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Functional lateralization of the anterior insula during feedback processing.

Type of publication Peer-reviewed
Publikationsform Original article (peer-reviewed)
Publication date 2014
Author Späti Jakub, Chumbley Justin, Brakowski Janis, Dörig Nadja, Grosse Holtforth Martin, Seifritz Erich, Spinelli Simona,
Project Explicit and implicit change of depression in exposure-based cognitive therapy
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Original article (peer-reviewed)

Journal Human Brain Mapping
Volume (Issue) 35(9)
Page(s) 4428 - 39
Title of proceedings Human Brain Mapping
DOI 10.1002/hbm.22484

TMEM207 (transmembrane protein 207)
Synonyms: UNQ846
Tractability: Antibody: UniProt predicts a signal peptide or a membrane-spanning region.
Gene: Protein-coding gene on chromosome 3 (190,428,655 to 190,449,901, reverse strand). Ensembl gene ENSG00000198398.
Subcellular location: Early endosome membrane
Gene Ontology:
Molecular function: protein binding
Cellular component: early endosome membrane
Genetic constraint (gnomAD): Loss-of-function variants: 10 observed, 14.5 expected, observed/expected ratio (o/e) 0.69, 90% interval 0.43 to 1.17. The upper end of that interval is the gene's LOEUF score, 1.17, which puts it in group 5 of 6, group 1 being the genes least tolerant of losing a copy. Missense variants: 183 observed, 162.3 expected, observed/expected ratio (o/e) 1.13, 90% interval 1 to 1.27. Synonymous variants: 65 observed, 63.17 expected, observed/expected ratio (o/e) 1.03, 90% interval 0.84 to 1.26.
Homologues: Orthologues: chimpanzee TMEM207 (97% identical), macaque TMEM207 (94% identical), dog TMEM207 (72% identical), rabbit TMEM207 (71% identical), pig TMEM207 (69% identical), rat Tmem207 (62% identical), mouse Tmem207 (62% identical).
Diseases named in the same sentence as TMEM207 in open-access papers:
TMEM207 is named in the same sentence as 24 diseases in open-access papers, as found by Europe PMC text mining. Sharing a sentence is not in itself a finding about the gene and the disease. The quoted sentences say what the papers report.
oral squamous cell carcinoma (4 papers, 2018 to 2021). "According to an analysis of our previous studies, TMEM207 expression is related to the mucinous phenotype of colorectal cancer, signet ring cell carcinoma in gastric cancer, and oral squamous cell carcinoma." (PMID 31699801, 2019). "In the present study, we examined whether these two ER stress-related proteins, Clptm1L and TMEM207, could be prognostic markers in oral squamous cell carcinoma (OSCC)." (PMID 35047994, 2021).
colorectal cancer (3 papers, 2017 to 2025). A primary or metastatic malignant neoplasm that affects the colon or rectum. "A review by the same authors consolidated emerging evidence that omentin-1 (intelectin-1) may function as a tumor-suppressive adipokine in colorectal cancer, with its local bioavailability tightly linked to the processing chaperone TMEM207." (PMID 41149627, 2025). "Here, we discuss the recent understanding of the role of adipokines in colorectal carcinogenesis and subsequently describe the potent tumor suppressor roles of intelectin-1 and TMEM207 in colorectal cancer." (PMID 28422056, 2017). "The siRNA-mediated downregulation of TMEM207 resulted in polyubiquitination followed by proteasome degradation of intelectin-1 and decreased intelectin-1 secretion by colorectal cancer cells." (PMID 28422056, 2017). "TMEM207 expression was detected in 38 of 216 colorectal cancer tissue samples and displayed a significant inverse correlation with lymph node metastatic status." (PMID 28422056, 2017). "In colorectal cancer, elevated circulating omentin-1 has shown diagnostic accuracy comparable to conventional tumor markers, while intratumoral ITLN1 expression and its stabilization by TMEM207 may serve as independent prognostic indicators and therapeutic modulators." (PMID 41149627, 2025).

Effective adaptive behavior rests on an appropriate understanding of how much responsibility we have over outcomes in the environment. This attribution of agency to ourselves or to an external event influences our behavioral and affective response to the outcomes. Despite its special importance to understanding human motivation and affect, the neural mechanisms involved in self-attributed rewards and punishments remain unclear. Previous evidence implicates the anterior insula (AI) in evaluating the consequences of our own actions. However, it is unclear if the AI has a general role in feedback evaluation (positive and negative) or plays a specific role during error processing. Using functional magnetic resonance imaging and a motion prediction task, we investigate neural responses to self- and externally attributed monetary gains and losses. We found that attribution effects vary according to the valence of feedback: significant valence × attribution interactions in the right AI, the anterior cingulate cortex (ACC), the midbrain, and the right ventral putamen. Self-attributed losses were associated with increased activity in the midbrain, the ACC and the right AI, and negative BOLD response in the ventral putamen. However, higher BOLD activity to self-attributed feedback (losses and gains) was observed in the left AI, the thalamus, and the cerebellar vermis. These results suggest a functional lateralization of the AI. The right AI, together with the midbrain and the ACC, is mainly involved in processing the salience of the outcome, whereas the left is part of a cerebello-thalamic-cortical pathway involved in cognitive control processes important for subsequent behavioral adaptations.